Times of crisis quickly dramatize what is effective and what is not working. America’s celebrated federalism has fallen woefully short of competence during the coronavirus pandemic.
In fewer than three months, 100,000 Americans have died (that is almost double U.S. military deaths during the eight-year war in Vietnam).
Where does responsibility for failures rest? Are there ways we could have done better to prevent grief with such loss of lives? Is it feasible to do better going on from this point as we enter June?
During its 1987 Bicentennial, our Constitution was celebrated with federalism as a key feature. Like many other historians, I adopted the effective defining caption of “That Delicate Balance.” It spoke to the challenges of dividing powers between a national government and the individual states that had preceded it.
For most of modern history, countries moved to nationalism; it made establishing unity (and uniformity) more feasible and efficient. My great Columbia University teacher, Henry Steele Commager, taught a course on nationalism.
When I worked as a teaching assistant, I vividly recall Commager reaching into his pocket to pull out a watch. Then holding it aloft, he said at this moment every fourth-level class in France is doing the same assignment.
That may have been an exaggeration of the uniformity of national power. But, in contrast, states in America (often local school districts) can determine their own education paths and many other policies. We have had extended debates concerning state sovereignty. How independent can individual states be – a right to withdraw from the Union? (there were 750,000 deaths during the Civil War, 1861-65)
Our federalism paths reflect dynamic developments that even preceded the “Spirit of 76.” Historians accurately note that British colonial policy was the parent of American federalism. For a century and a half, the Mother Country dealt in different ways with each colony. Indeed, a major factor during the American Revolution was that colonies saw themselves as separate entities that cooperated during crisis in a “Battle for Home Rule” (“Redcoats Go Home”). They mostly wanted to be left alone to continue nurturing political and social arrangements that had become the most advanced in the world.
For a while, the British had accepted “salutary neglect,” signifying that the colonies were benefiting while the Mother Country also benefited. However, British leaders were long unaware of how the colonies were outpacing them and developing more advanced societies.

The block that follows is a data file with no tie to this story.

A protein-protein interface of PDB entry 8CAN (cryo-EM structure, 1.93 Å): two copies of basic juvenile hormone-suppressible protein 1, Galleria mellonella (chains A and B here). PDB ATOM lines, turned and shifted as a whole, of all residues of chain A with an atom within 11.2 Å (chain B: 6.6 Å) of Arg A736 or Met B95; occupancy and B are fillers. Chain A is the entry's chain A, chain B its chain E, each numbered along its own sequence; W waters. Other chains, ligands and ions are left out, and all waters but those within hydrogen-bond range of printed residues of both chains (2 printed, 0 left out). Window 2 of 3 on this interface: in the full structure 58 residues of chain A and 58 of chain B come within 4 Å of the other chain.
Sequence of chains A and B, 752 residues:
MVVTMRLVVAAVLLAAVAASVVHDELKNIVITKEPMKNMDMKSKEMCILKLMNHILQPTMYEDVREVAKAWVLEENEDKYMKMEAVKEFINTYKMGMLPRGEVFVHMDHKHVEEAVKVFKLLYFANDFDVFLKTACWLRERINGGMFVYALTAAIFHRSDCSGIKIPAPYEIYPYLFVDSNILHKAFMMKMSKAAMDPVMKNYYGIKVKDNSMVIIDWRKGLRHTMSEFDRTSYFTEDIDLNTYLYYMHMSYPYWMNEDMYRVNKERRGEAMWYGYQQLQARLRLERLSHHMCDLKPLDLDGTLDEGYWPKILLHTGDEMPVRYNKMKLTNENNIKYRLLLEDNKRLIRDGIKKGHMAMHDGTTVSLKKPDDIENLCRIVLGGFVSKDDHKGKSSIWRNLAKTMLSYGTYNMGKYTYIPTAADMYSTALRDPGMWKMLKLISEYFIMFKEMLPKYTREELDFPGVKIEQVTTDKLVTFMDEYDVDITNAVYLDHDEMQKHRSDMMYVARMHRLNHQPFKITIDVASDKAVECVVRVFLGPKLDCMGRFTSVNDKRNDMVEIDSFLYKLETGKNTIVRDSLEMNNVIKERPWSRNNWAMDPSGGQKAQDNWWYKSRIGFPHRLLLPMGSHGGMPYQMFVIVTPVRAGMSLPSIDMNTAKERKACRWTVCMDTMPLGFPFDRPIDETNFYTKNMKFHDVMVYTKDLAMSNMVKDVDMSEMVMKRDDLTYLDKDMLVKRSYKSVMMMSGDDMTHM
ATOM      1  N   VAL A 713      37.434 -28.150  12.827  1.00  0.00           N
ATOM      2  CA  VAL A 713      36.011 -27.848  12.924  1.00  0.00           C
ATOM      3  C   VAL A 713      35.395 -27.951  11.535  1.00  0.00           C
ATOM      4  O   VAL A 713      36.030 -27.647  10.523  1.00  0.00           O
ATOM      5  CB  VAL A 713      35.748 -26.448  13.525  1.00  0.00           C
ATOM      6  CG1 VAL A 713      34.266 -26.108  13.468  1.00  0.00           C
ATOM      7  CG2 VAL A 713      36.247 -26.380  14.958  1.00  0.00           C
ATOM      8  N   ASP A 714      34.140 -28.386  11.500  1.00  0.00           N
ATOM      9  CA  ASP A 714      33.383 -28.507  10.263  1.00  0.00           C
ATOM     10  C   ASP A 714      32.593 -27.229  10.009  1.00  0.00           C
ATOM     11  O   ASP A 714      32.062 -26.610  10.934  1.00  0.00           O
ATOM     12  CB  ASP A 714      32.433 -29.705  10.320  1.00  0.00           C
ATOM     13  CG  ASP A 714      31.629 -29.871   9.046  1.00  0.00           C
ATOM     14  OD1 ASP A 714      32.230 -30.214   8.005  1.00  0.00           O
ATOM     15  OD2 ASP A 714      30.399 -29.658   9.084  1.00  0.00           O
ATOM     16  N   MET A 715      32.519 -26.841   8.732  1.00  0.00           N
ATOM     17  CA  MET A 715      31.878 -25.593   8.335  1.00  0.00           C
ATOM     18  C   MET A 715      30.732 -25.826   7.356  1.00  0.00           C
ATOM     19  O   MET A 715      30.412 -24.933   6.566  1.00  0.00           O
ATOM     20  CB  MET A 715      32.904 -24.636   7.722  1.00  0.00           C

It should come as no surprise to be reminded that American federalism was shaped by two crises. The first one was the responses to the British effort to exert more controls (after all the American colonies had largely become self-governing, separate units). With several reservations, all 13 colonies came together in 1776 to form a confederation (a version of national government) in order to have a better chance to oppose Great Britain, the most powerful nation in the world.
Even in the midst of uncertainties about success and survival (crises that extended for eight war years), Americans had differences and concerns about how much authority to grant the “national” government.
The second major federalism crisis came with the immediate aftermath of winning the Revolutionary War (or did the British lose it?). Historians properly refer to the years of the 1780s (Peace Treaty of 1783 through ratification of the Constitution and first national government in Philadelphia) as “The Critical Period.”
Many of the heroes we celebrate in our history believed that the new nation would collapse and fail unless the national government could be strengthened. They saw the situation as a series of crises. The interactions among leaders for independence during the 1780s included profound differences about how power should be distributed and exercised. This is a highly distinctive feature of U.S. history.
It was not surprising that leaders who opposed strong national power did so after leading a rebellion against Britain’s extreme centralizing authority. However, the most notable leaders (Washington, Franklin, Madison and Hamilton) prevailed in persuading their countrymen that more centralized national power was vitally needed during the time of extended crises.
At what point are crises so severe that they approximate a state of war?
Key aspects of debates in any crisis consider which leaders get to exercise significant power. Would there be checks on such authority? Would there be sufficient opportunities for review and revision? As Progressive Party leader Robert Lafollette would later emphasize: Could individual states serve as laboratories for democracy, providing models of leadership for other states and for the national government?
[Coming next: Part II, Evaluating Pandemic Crises’ Leadership in the U.S. system of federalism]